Victoria and its mayor Lisa Helps were the first to call for a class action lawsuit against oil companies last year, seemingly bringing some credence to the West Coast Environmental Law Centre’s years-long campaign to convince municipalities to bring litigation against these energy producers. Stewart Muir looks at the issue.
Yet recently, Mayor Helps backed away from this course of action, saying that because litigation can take so long to make its way through the courts, a class action lawsuit against oil companies is not a viable solution to addressing climate change.
This seems obvious. The logic behind the West Coast Environmental Law Centre’s litigation campaign was dubious, and the idea of suing oil companies in a class action lawsuit would only have a potential positive financial impact for the lawyers representing these municipalities. While Mayor Helps may claim that she’s backing away from her city’s lawsuit because it would take too long to address climate change, there are other reasons why pursuing litigation against oil companies is not only fruitless but would be difficult to defend in court.
The argument that municipalities pursuing litigation against energy producers try to make is that extreme weather is related to climate change. And, in their argument, because energy companies contribute to climate change, they ought to pay for the damage these cities incur due to extreme weather. Municipalities may claim that climate change is an existential threat – and that oil companies need to pay up – but their zoning decisions and bond disclosures are telling vastly different stories.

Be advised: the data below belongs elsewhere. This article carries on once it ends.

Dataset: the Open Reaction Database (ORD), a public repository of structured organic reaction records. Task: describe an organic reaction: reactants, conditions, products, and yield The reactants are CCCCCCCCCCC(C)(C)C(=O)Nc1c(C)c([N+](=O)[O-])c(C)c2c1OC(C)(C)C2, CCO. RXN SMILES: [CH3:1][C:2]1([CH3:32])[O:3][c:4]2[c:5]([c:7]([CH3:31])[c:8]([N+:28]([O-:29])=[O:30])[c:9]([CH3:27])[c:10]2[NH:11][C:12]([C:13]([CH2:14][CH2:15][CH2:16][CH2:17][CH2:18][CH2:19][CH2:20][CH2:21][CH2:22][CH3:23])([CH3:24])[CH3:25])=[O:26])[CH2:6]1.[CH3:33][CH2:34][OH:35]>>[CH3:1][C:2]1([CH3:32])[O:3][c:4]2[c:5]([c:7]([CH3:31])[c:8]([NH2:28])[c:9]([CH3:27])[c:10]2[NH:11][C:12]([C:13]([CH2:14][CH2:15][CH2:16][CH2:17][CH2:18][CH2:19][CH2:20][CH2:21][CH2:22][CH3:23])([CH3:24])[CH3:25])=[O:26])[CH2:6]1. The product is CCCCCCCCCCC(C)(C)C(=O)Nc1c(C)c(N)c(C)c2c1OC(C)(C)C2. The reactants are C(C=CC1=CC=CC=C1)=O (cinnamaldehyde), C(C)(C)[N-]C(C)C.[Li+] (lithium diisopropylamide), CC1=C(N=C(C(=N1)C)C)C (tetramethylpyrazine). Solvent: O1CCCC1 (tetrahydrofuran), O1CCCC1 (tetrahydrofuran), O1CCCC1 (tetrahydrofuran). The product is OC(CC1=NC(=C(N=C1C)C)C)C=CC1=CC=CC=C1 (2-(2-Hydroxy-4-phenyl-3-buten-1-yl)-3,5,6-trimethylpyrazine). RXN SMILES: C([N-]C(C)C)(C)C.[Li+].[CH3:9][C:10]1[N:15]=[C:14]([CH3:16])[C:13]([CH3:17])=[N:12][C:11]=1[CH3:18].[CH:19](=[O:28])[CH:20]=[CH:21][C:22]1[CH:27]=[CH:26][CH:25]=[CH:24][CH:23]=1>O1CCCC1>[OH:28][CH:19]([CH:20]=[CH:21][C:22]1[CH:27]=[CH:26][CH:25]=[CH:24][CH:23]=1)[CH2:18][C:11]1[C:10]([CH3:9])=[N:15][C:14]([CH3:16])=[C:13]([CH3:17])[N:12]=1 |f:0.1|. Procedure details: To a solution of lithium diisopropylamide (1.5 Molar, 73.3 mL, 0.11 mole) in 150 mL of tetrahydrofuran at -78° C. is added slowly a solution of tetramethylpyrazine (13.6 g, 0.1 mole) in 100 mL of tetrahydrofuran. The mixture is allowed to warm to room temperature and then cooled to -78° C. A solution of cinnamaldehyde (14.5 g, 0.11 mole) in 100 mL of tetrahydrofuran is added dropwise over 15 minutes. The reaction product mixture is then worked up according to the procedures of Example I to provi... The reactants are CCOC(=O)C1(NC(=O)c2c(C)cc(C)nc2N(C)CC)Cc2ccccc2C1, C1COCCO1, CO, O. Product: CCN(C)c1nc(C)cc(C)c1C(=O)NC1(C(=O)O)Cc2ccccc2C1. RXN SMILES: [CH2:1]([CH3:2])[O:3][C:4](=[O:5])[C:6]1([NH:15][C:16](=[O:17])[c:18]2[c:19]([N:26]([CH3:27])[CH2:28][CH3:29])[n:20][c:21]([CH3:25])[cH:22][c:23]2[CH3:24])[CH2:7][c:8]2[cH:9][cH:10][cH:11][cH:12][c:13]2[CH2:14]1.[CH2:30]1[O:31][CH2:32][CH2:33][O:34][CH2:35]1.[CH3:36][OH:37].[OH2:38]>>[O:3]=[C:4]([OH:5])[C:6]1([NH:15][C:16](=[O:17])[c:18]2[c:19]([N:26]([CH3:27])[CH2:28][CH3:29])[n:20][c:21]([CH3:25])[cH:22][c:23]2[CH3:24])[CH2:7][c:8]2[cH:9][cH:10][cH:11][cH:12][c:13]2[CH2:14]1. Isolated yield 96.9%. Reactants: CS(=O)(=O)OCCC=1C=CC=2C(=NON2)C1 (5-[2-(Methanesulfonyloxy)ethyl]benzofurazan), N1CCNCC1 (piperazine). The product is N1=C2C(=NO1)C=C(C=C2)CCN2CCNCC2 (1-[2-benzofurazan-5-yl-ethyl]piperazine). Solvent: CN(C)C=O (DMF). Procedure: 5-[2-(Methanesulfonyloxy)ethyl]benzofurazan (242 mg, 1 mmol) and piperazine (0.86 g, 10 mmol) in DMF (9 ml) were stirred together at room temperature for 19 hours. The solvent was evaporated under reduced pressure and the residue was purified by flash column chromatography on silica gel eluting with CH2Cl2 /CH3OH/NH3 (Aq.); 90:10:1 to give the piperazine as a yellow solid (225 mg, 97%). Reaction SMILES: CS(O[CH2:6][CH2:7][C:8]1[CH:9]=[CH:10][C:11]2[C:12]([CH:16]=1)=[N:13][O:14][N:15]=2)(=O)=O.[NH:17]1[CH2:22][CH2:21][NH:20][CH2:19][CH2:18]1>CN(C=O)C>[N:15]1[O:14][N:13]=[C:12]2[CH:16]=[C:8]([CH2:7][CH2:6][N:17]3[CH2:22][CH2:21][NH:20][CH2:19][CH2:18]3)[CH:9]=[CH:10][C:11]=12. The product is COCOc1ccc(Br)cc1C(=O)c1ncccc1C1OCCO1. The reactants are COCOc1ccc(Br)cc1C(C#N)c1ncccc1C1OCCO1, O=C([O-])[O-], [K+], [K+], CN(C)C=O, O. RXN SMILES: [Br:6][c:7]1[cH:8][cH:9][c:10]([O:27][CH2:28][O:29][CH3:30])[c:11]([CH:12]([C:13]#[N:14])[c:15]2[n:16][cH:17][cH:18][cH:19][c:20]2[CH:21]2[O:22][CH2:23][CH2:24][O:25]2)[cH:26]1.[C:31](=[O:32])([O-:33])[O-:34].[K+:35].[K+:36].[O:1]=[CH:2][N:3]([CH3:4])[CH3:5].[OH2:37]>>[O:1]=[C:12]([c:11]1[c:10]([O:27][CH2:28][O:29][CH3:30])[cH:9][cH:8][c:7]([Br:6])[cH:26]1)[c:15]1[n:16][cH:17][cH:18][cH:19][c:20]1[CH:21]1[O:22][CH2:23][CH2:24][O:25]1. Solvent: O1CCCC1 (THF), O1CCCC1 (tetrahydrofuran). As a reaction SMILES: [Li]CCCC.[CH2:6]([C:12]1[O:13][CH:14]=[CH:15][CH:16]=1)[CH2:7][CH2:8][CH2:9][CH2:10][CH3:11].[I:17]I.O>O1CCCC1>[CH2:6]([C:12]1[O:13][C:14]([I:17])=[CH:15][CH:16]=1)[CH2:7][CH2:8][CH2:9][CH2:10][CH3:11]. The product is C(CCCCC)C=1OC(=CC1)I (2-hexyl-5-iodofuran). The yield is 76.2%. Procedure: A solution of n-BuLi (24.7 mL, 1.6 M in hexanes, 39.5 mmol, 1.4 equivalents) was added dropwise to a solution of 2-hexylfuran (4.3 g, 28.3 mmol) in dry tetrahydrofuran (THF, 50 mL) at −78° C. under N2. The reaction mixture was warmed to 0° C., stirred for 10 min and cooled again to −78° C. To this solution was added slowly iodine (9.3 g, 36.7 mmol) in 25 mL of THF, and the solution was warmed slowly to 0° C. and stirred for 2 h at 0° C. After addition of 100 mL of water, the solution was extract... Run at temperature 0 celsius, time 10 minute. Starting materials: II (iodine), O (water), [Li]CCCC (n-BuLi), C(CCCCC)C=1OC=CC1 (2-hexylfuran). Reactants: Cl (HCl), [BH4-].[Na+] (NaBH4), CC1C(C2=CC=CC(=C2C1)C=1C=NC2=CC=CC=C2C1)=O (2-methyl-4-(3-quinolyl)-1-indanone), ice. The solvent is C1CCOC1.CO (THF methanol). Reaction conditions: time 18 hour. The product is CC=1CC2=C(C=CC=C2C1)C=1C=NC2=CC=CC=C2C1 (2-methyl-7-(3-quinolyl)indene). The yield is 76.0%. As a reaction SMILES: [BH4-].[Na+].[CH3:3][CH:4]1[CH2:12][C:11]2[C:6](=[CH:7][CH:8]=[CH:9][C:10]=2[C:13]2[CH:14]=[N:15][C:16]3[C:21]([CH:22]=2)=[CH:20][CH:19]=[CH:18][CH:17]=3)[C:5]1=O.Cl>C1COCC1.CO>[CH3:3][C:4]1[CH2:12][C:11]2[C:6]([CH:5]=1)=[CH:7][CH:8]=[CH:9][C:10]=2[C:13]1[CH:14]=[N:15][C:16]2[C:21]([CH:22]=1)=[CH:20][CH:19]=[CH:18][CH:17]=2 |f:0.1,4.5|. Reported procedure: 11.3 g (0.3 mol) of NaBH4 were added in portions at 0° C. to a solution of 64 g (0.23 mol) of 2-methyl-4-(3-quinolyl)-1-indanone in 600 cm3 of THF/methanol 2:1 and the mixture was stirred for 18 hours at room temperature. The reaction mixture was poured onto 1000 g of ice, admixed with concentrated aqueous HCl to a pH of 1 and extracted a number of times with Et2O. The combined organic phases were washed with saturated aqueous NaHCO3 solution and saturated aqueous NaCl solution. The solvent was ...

Zoning is one of most significant powers municipal governments have to shape how their communities ultimately grow. So, if a municipal government seriously is concerned about the infrastructure costs their government will face, their future zoning plans will reflect that reality.
Demonstrating this commitment in court would be important, showing that the municipality bringing suit against a fossil fuel company was not just looking for a payday, but had created a community that limited the use of fossil fuels for transportation. It’s unlikely that any of the municipalities considering litigation against oil companies could prove such a commitment.
For example, British Columbia’s Premier John Horgan recently criticized municipalities for requesting provincial funding for public transportation without showing a credible investment or rezoning plan to build housing around these public transportation projects. Such projects should ideally reduce the reliance on cars – and gasoline – yet municipalities aren’t demonstrating a strong desire to reorient their communities around public transportation options.
At the same time, these municipalities have a much larger problem: their bond disclosures. Earlier this year, when the Union of BC Municipalities and the Association of Vancouver Island Coastal Communities filed a resolution exploring a class action lawsuit against oil companies , they noted that “local governments are incurring substantial costs in relation to the impacts of climate change, including volatile weather patterns, drought, wildfires, erosion and other impacts.”